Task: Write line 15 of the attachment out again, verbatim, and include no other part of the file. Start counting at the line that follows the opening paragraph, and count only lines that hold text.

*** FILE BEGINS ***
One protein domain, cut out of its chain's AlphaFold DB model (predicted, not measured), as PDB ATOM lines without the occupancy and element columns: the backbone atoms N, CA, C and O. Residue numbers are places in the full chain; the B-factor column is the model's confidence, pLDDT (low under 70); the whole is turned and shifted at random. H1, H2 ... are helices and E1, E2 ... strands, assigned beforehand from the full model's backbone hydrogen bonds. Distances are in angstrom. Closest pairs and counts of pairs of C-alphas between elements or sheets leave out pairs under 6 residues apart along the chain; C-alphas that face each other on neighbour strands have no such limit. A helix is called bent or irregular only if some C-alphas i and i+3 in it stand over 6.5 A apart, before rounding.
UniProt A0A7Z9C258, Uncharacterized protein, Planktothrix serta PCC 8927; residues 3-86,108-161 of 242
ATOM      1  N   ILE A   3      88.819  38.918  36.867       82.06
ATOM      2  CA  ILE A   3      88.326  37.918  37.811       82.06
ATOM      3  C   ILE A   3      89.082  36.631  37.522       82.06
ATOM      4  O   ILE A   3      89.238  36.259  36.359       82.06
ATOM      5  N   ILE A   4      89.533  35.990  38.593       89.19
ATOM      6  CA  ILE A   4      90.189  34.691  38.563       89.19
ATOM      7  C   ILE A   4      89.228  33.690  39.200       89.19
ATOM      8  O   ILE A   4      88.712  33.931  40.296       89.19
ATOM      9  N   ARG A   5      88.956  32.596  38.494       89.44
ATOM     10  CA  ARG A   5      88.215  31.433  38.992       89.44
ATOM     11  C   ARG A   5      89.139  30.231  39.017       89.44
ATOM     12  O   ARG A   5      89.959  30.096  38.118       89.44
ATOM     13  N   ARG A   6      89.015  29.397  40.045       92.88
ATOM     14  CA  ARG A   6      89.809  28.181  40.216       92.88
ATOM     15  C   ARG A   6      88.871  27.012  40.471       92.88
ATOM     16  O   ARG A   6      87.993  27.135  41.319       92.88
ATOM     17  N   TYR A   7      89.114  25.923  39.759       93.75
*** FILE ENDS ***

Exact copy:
ATOM     14  CA  ARG A   6      89.809  28.181  40.216       92.88